Ryan: I Believe in Karma
Ryan thinks his friendship with Luis is worth a hundreds of deals -- and that they are both a little bit crazy.
I have been waiting for this episode for a long time.
First, a little background: A lot of my business is done quietly. I work with many high net-worth individuals who work with me to buy and sell property in Manhattan, the Hamptons, and Los Angeles very quietly. No press. No listings. Very wealthy people do not need the public eye on their real estate pursuits. Sam, my buyer that was featured in this episode, is one of those types of clients. Because of his busy schedule, I did the deal with his attorney, Marc, who you saw preview the apartment with me. And if it weren't for the show, this would have been a very quiet deal (quiet buyer, quiet listing).
When I called Luis about 30 Lincoln Plaza, I was under the impression that he had the entire building as an exclusive. I honestly didn't realize he only had that ONE listing until after we met. Even then, I knew I wanted to work with him on the deal because I believe in karma. What comes around goes around, right? I can't be successful in this business on my own (that's why I have a team), so I need strong relationships with the brokerage community to assist me. I made the decision after I met with Luis that if the deal went through, I would give him a referral fee. What I ended up giving him, $20,000, was a little more actually. Typically referral fees are 10 percent of the gross commission, which in this case would have been $18,300. What can I say, I'm a nice guy!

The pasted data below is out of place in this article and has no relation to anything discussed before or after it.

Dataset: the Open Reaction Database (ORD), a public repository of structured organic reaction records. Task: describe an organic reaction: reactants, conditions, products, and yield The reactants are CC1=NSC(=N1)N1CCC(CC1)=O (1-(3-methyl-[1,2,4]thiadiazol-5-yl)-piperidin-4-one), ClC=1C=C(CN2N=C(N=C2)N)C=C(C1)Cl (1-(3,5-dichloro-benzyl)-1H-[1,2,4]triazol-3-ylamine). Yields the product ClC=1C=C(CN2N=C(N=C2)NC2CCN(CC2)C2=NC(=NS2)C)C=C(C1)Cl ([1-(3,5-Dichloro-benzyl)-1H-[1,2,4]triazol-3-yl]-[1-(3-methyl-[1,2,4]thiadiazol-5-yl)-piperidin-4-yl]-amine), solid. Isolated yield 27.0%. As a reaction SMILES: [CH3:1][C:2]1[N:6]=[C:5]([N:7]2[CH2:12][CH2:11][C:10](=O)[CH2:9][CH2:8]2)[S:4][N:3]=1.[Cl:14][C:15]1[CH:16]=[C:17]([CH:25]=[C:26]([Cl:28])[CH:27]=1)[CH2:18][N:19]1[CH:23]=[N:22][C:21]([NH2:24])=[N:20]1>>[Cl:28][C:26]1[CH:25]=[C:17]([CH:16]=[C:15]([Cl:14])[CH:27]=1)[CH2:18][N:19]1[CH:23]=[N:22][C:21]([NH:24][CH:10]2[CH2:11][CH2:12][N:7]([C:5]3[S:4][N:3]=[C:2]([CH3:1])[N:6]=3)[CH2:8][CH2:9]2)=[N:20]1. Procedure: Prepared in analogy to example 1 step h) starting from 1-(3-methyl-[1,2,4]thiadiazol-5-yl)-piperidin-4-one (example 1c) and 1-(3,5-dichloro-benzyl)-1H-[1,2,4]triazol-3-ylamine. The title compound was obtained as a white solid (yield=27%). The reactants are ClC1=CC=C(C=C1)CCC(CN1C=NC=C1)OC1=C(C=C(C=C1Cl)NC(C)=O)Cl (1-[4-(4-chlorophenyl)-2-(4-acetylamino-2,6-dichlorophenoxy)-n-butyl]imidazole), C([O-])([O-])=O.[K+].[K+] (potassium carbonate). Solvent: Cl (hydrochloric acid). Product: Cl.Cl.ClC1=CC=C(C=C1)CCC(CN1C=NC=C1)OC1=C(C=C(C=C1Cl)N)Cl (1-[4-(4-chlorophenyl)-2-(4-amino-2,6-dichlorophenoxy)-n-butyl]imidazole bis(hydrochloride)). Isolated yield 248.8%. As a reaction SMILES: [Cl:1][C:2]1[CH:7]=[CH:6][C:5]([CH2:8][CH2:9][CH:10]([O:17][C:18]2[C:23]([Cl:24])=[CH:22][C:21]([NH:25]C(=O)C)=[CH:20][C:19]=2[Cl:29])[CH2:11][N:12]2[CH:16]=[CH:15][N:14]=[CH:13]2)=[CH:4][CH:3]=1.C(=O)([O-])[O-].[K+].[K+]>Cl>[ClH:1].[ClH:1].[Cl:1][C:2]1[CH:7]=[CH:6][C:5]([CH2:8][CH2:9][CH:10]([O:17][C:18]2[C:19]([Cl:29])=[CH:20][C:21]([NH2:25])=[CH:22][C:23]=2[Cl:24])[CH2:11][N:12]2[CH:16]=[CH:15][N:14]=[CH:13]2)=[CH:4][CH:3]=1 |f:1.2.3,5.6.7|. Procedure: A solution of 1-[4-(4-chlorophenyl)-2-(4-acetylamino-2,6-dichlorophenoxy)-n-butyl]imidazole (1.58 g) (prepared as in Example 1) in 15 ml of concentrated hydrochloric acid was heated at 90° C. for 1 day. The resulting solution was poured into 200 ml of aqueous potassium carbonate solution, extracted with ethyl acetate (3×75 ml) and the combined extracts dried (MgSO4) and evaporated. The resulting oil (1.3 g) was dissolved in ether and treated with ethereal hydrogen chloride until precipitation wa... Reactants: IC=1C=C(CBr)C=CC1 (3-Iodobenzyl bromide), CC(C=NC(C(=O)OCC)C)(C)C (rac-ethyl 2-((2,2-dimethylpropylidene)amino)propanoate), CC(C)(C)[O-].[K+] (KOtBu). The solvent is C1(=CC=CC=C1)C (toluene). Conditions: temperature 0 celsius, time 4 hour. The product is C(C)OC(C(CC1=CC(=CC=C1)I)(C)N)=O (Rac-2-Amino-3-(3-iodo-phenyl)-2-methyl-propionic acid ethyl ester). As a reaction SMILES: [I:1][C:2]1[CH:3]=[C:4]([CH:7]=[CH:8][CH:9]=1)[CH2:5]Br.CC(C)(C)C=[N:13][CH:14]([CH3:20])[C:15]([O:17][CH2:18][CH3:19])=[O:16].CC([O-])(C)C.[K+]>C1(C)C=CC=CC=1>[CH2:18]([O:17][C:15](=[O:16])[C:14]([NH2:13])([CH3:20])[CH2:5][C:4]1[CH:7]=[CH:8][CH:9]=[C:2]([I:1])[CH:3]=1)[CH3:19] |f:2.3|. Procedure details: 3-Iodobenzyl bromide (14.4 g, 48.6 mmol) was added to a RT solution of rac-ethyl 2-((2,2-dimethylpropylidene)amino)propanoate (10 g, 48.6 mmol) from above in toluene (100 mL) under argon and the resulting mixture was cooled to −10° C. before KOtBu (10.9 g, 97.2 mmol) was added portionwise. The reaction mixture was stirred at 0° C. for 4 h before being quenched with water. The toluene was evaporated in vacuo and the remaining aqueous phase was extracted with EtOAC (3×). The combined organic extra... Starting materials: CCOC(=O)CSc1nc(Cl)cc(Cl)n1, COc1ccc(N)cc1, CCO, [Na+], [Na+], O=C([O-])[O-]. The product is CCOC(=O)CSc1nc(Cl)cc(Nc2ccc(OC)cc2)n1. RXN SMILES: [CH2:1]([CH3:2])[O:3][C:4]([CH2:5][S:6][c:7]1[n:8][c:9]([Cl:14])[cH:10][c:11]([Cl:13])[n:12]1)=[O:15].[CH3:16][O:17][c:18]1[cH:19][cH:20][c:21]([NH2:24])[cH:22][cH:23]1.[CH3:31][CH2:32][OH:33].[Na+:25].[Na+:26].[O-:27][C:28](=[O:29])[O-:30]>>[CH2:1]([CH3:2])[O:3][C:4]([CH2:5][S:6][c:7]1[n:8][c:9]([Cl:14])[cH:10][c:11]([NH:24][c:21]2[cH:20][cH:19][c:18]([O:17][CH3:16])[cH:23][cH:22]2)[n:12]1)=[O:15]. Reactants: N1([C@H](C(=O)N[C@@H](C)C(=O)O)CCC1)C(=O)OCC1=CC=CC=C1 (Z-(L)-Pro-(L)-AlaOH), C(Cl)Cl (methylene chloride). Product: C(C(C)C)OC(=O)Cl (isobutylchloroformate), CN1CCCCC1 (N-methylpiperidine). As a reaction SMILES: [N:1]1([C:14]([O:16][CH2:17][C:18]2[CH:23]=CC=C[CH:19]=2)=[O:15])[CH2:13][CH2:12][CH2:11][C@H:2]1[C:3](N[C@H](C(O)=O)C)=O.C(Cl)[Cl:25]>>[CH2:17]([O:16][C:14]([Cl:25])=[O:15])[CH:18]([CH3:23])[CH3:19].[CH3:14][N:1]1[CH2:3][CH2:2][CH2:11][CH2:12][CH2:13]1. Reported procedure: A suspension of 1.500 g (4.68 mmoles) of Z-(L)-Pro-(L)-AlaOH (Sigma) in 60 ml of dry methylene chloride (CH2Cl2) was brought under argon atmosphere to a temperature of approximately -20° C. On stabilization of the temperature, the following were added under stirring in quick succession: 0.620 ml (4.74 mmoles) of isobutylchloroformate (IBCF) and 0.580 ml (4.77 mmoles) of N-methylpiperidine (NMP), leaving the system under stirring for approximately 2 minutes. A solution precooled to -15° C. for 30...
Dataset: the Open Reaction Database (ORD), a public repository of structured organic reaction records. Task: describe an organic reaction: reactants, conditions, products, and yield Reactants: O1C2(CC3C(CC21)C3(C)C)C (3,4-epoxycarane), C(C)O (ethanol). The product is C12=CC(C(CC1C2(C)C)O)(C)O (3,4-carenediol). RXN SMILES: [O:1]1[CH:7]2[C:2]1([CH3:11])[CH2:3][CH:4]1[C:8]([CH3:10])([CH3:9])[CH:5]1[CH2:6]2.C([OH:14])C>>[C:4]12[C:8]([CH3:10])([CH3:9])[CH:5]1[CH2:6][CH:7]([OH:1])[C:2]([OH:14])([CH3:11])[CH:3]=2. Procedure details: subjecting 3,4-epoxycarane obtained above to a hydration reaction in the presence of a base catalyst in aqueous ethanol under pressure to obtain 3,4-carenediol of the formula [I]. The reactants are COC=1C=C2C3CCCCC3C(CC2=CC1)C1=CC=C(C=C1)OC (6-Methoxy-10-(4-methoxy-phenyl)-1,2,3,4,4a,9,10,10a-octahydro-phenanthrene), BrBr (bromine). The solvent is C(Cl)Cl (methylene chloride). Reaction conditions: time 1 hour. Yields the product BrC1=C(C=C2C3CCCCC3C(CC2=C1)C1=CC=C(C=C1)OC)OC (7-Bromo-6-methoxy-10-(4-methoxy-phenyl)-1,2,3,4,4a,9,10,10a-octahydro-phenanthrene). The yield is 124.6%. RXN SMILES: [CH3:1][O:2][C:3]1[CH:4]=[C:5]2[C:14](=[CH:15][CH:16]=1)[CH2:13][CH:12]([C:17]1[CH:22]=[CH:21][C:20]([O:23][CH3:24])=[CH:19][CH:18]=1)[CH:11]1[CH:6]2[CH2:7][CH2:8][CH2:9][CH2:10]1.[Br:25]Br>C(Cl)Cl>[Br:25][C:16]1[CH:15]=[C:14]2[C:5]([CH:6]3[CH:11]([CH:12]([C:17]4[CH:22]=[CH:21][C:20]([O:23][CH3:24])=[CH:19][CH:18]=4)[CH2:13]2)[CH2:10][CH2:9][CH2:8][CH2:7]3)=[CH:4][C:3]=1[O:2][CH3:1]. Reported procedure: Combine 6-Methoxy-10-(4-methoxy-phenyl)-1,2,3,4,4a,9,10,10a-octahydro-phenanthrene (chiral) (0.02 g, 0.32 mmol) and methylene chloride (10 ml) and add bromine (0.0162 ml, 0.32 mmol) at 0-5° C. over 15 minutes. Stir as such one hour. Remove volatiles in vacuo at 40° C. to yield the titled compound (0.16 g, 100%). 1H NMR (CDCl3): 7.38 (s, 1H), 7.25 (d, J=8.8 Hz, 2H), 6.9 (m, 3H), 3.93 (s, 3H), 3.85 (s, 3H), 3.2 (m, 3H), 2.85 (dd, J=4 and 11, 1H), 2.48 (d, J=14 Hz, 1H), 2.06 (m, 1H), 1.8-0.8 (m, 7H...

I locked in a great deal for my client (the apartment he paid $6.1 million for is now worth about $8 million) and I began a friendship with Luis, which is almost more important to me than the deal. That deal is just a deal, but my relationship with Luis will last for hundreds of deals and it will pay dividends.
Luis is a good guy. Yes, he's young and crazy, but so am I. I think everyone who gets into real estate in New York City is crazy. How many people grow up saying they want a job where they can work until they're sick, be lied to and yelled at every single day, and only maybe, MAYBE, will be paid for their time? NO ONE GROWS UP SAYING THAT.
So cheers -- or, sorry, salud -- to Luis, my peer, my competitor, mi hermano, and my friend. Thank you sir.